Vegan Frangipan is as easy as pie. Or tart. Or positively scrumptious. Daring Baker’s Time, kids!

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The June Daring Bakers’ challenge was hosted by Jasmine of Confessions of a Cardamom Addict and Annemarie of Ambrosia and Nectar. They chose a Traditional (UK) Bakewell Tart… er… pudding that was inspired by a rich baking history dating back to the 1800′s in England.

Bakewell Tart (Vegan)

I have 2 confessions to make :

Confession number one = I wasn’t very excited about this challenge.

There. I said it.

When I saw this month’s challenge recipe I found it rather uninspiring and even considered skipping out because I had a multitude of other baking obligations this month…Nearly 200 cookies for Guppy’s school (not at once), 36 savory scones for my school…I’ll stop here. I didn’t think this pudding tart thingy sounded very exciting, and just kept dragging my feet about the whole thing.

Confession number two = Sometimes I am SO wrong about things it’s funny.

My husband, Monsieur Fish, doesn’t read my blog, thankfully, so I can share with you and the monde entier that sometimes I just don’t have any idea what I am talking about (often times to myself, but I digress…).

Wednesday evening, in true last minute style, I thought I should maybe make this month’s challenge. I knew I had yet another work luncheon on Thursday, and my students had requested I bring something sweet. I shrugged my shoulders as I began setting up the kitchen and figured at least I could bring it to my students who just love to see how I transform desserts into Vegan yummies.

Yummy is rather an understatement here.

Blackwell Tart (Vegan)

I don’t know why, but as I printed out the original frangipan recipe from the forums, it dawned on me that I was about to veganize frangipan!! For many, this may seem like small potatoes, but here in France, frangipan shows up in many beloved patisseries that I’d never attempted before. Why, if I could successfully veganize frangipan, I could make a galette des rois this year. Ha!

Reading the Alternative Baking Forums I’d seen that many of my Baking possé had great success veganizing the frangipan using various strategies and ingredients. I decided to throw caution to the wind and follow the recipe as written and just swap in Ener-G egg replacer for the three eggs and to use non-dairy butter.

Oh yeah, can you get a whiff of the sweet smell of success here?

I also changed up the crust and used the Vegan Shortbread Crust from The Joy of Vegan Baking. This is a wonderful and versatile crust that I thought would work well. Rather than pre-baking the crust as per the recipe in JOVB, I put it in the freezer while preparing the frangipan, and then just followed the challenge recipe instructions.

I brought the tart to my French class and it disappeared before my very eyes. The class is made up of students from all over Europe and the world, none of them vegan. They all loved it and just couldn’t believe there were no eggs in the frangipan. Yippie! It was indeed delicious, and I’m really grateful to our hosts for proposing such a wonderful staple recipe to add to my repertoire. I for one know I’ll be making this one again.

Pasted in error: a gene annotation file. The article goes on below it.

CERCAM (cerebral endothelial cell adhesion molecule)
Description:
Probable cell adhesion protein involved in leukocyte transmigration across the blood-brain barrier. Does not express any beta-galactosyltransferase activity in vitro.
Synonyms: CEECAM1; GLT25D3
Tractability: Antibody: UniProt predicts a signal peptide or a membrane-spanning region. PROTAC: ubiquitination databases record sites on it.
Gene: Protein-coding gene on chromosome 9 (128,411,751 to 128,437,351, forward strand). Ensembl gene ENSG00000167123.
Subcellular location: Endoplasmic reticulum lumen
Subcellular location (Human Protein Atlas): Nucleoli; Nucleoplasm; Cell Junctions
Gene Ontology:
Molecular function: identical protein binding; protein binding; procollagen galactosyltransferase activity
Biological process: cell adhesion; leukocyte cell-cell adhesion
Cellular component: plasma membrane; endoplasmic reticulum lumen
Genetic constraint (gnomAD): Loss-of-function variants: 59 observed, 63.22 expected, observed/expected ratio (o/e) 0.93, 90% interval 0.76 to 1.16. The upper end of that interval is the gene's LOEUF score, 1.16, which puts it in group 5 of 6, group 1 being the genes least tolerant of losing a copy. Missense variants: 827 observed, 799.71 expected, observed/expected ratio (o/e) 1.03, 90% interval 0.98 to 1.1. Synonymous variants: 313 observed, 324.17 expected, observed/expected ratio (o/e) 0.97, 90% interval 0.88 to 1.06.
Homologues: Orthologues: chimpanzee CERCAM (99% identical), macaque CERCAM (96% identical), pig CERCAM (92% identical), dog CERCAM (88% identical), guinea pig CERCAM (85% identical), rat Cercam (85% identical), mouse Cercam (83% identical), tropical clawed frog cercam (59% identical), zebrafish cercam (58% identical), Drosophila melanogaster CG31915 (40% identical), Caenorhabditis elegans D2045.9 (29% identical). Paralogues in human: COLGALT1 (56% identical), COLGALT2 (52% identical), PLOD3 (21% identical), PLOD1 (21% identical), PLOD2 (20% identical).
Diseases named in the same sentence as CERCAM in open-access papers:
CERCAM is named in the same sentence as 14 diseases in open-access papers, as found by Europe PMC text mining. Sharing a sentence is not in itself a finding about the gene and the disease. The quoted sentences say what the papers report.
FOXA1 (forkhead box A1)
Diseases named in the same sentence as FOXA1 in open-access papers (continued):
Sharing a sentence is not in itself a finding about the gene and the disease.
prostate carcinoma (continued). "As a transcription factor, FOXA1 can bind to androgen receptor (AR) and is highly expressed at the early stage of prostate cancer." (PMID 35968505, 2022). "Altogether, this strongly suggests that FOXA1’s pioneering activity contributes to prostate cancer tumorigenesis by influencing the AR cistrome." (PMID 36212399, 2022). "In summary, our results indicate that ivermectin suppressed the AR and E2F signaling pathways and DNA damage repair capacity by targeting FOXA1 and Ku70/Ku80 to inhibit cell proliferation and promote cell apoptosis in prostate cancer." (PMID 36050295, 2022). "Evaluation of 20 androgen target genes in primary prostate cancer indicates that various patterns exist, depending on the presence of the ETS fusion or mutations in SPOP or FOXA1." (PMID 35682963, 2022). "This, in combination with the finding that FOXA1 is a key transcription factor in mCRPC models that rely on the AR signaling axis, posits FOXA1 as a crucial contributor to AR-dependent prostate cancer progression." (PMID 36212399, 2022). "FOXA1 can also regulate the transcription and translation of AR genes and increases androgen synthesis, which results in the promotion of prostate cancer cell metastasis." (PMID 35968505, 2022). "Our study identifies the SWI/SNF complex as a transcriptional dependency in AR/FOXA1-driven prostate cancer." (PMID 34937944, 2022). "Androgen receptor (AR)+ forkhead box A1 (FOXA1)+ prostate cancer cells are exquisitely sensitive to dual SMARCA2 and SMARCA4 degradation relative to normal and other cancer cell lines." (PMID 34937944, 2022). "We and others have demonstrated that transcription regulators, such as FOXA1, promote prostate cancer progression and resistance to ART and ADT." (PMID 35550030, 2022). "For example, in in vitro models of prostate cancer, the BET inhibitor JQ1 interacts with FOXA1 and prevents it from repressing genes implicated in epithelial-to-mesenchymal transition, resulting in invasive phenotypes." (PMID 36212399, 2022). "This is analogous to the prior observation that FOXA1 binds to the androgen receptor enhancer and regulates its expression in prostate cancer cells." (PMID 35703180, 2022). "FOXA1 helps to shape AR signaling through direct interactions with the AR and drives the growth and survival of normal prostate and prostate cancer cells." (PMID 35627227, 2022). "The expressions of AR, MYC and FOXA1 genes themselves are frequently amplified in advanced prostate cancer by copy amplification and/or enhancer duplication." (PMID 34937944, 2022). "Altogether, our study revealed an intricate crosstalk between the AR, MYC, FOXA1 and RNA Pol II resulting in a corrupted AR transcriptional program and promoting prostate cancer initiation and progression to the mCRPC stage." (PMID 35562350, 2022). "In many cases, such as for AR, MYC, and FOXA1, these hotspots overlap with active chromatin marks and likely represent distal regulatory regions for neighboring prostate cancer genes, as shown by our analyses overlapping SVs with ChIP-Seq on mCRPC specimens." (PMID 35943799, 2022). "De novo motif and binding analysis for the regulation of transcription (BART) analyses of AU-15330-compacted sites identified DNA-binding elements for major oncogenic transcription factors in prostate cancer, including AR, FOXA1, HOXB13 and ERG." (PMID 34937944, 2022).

Bakewell tartSorry about the wonky pic, we were eating outside and I had to hurry and snap a shot before the tart was all gone!

And because my work is so intertwined with my private life, I used homemade cherry and raspberry jam I’d received earlier in the week from students in my English classes. I love homemade gifts!

Homemade Raspberry Jam, I love you.

Vegan Frangipan

125g non-hydrogenated, non-dairy margerine, softened
125g powdered sugar
The equivalent of 3 Eggs (Ener-G worked perfectly here)
2.5ml almond extract
125g ground almonds
30g AP flour

Whip together the Ener-G and water with beaters, set aside. Cream margarine and sugar together for about a minute or until the mixture is very fluffy. Scrape down the side of the bowl and add the Ener-G eggs. Beat well. The batter may appear to curdle or separate – it’s all good. Add the almond extract, almonds and flour and mix until well blended. Yum.

Do you like to play with your food? Visit The Daring Kitchen for wonderful food articles, sexy food p*rn and lovely portraits of the Daring Cooks and Bakers. Also, don’t forget to check out the other Daring Bakers and their tarts!

Who loves potstickers & Dumplings? Me! The Daring Cooks June Challenge

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After our delicious début with Ricotta Gnocchi in May, we’re back and cooking up a veritable storm with Chinese dumplings and potstickers! To clarify the definitions tout de suite, dumplings are steamed or boiled whereas the potstickers are (gasp!) fried. This month’s challenge hostess is Jen from Use Real Butter, and she graciously shared her family recipe for Chinese dumplings/potstickers. This month’s challenge was once again a slam dunk to veganize as the dough is naturally vegan, but that’s not why I love it. I thought it was fantastic because it was so darn tasty!

I’ve said it before, but I’ll say it again right now : this challenge was a hoot! I’ve found myself wondering why I hadn’t ever made potstickers before, and I’d see them featured from time to time on a blog and lick my lips in admiration, but I’d never actually taken it to the next level and made them. Thank you Daring Cooks for nudging me into new culinary territory!